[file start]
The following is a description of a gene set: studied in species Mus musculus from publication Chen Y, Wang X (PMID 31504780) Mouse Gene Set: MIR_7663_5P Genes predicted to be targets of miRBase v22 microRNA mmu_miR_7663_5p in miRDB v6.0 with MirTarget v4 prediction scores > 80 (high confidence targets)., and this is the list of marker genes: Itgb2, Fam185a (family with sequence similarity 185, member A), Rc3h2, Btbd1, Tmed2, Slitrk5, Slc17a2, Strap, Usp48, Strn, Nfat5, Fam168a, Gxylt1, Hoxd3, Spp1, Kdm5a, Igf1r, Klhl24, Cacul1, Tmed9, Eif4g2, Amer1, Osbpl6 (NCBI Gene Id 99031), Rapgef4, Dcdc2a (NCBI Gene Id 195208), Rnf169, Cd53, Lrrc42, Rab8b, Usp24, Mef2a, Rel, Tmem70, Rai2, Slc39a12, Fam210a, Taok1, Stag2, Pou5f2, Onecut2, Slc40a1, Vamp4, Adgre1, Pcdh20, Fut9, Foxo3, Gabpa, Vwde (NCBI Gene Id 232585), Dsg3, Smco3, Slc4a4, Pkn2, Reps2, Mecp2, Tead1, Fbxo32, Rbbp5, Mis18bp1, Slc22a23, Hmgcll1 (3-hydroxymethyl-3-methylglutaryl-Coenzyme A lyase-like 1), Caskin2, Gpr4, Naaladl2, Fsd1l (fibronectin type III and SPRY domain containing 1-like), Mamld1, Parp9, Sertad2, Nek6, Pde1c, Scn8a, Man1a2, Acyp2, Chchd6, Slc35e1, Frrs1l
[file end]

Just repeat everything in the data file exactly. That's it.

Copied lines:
The following is a description of a gene set: studied in species Mus musculus from publication Chen Y, Wang X (PMID 31504780) Mouse Gene Set: MIR_7663_5P Genes predicted to be targets of miRBase v22 microRNA mmu_miR_7663_5p in miRDB v6.0 with MirTarget v4 prediction scores > 80 (high confidence targets)., and this is the list of marker genes: Itgb2, Fam185a (family with sequence similarity 185, member A), Rc3h2, Btbd1, Tmed2, Slitrk5, Slc17a2, Strap, Usp48, Strn, Nfat5, Fam168a, Gxylt1, Hoxd3, Spp1, Kdm5a, Igf1r, Klhl24, Cacul1, Tmed9, Eif4g2, Amer1, Osbpl6 (NCBI Gene Id 99031), Rapgef4, Dcdc2a (NCBI Gene Id 195208), Rnf169, Cd53, Lrrc42, Rab8b, Usp24, Mef2a, Rel, Tmem70, Rai2, Slc39a12, Fam210a, Taok1, Stag2, Pou5f2, Onecut2, Slc40a1, Vamp4, Adgre1, Pcdh20, Fut9, Foxo3, Gabpa, Vwde (NCBI Gene Id 232585), Dsg3, Smco3, Slc4a4, Pkn2, Reps2, Mecp2, Tead1, Fbxo32, Rbbp5, Mis18bp1, Slc22a23, Hmgcll1 (3-hydroxymethyl-3-methylglutaryl-Coenzyme A lyase-like 1), Caskin2, Gpr4, Naaladl2, Fsd1l (fibronectin type III and SPRY domain containing 1-like), Mamld1, Parp9, Sertad2, Nek6, Pde1c, Scn8a, Man1a2, Acyp2, Chchd6, Slc35e1, Frrs1l